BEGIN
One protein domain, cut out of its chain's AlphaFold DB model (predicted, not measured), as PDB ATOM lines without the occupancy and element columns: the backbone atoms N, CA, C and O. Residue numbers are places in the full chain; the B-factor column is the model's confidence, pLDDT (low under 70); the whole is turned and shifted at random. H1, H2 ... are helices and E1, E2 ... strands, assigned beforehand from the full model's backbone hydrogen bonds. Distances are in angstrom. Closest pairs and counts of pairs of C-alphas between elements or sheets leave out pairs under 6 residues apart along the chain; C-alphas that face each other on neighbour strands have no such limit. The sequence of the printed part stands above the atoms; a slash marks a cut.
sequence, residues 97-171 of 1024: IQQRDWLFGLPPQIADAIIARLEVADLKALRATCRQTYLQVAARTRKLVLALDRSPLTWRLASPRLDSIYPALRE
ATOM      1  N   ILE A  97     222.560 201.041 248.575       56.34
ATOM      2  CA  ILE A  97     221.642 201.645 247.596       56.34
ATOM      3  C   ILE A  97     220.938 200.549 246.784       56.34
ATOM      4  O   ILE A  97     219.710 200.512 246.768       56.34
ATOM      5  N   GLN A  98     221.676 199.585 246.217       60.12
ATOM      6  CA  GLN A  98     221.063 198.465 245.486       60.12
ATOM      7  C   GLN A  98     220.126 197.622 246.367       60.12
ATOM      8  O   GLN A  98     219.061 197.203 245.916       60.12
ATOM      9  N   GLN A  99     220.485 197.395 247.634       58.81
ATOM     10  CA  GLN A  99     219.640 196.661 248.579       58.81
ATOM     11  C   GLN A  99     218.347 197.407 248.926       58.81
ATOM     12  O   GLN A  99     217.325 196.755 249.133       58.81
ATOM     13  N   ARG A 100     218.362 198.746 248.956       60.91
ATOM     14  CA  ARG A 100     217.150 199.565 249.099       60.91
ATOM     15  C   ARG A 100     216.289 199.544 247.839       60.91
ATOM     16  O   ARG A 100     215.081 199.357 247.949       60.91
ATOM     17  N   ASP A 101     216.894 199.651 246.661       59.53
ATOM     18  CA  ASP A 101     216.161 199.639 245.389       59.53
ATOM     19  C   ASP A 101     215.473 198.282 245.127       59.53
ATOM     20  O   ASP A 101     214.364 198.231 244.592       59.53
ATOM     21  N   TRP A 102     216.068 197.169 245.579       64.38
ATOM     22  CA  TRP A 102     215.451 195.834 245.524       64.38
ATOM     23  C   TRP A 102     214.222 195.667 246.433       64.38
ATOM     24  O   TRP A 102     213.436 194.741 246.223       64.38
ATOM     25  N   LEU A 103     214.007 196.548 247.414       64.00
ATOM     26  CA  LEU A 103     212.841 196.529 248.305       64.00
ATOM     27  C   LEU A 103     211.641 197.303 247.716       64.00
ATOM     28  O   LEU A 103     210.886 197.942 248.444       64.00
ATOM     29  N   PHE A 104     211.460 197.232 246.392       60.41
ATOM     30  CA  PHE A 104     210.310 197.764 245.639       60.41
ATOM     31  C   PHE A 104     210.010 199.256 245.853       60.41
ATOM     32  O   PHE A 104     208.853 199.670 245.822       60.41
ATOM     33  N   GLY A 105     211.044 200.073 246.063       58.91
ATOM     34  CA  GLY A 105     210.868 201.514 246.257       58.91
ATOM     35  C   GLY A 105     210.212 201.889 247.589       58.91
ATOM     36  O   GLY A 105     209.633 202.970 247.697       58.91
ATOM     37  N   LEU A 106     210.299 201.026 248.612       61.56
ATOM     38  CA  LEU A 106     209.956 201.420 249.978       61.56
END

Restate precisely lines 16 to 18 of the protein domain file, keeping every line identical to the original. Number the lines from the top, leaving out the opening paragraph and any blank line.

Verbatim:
ATOM     15  C   ARG A 100     216.289 199.544 247.839       60.91
ATOM     16  O   ARG A 100     215.081 199.357 247.949       60.91
ATOM     17  N   ASP A 101     216.894 199.651 246.661       59.53